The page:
‘Business as usual’ for commercial and household lending in the UK

There has been little change in borrowing patterns among UK consumers and businesses since the EU referendum, according to figures released on Wednesday by the British Bankers’ Association (BBA).

The trade association for the UK banking sector said that the report for July, reflecting the period immediately after the vote to leave the European Union, shows that net mortgage borrowing and consumer credit annual growth were identical to the figures in June at 3% and 6% respectively.

Meanwhile, business borrowing picked up in July following a mild contraction in June, and household and business cash deposits continued to grow at a rate similar to that seen in the previous two months.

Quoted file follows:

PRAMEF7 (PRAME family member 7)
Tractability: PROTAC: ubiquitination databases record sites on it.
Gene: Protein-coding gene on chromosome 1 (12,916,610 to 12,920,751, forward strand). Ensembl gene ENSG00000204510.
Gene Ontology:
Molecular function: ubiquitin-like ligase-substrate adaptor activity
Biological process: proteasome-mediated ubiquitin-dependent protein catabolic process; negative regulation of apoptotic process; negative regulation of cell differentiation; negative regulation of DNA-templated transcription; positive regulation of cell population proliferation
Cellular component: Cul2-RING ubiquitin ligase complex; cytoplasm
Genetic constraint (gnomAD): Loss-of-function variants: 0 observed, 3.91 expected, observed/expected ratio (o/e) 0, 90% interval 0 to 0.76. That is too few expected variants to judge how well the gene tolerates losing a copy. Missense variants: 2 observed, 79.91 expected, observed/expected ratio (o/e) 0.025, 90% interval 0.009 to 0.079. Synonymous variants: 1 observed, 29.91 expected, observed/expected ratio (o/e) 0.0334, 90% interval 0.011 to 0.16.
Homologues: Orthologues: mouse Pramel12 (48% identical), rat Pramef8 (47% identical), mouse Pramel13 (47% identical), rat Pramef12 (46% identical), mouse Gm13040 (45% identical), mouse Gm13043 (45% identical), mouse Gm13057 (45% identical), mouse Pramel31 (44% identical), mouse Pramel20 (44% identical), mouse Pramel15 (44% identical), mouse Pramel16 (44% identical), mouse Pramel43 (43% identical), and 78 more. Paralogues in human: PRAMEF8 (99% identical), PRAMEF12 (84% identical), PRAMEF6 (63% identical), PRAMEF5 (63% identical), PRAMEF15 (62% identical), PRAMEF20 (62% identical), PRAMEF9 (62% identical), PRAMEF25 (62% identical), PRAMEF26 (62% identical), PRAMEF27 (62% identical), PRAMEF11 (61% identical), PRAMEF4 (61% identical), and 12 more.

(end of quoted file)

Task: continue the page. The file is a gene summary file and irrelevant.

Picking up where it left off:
“The data does not currently suggest borrowing patterns have been significantly affected by the Brexit vote, but it is still early days. Many borrowing decisions will also have been taken before the referendum vote,” explained Rebecca Harding, chief economist at the BBA.

“We are also clearly still a nation of shoppers and the Brexit vote has done nothing to change the fact that we use credit cards for short-term purchases. Strong retail sales figures appear closely associated with strong consumer credit growth.”

In the business sector, the report shows that borrowing by non-financial companies increased by ?2.3bn in July after a small fall in June.

Harding noted that business borrowing is not following the same pattern as business confidence. The data shows a clear upward trend in business borrowing for the last few months, indicating that the decline in June was a blip, probably caused by pre-Brexit nervousness.

“All of this suggests that, for the UK borrower, whether commercial or household, it is business as usual for the time being” Harding concluded. “There is no panic exodus or lock down in borrowing but, as many of the decisions to borrow could well have been made before the Brexit vote, we really should look for longer term trends before we can draw any conclusions.”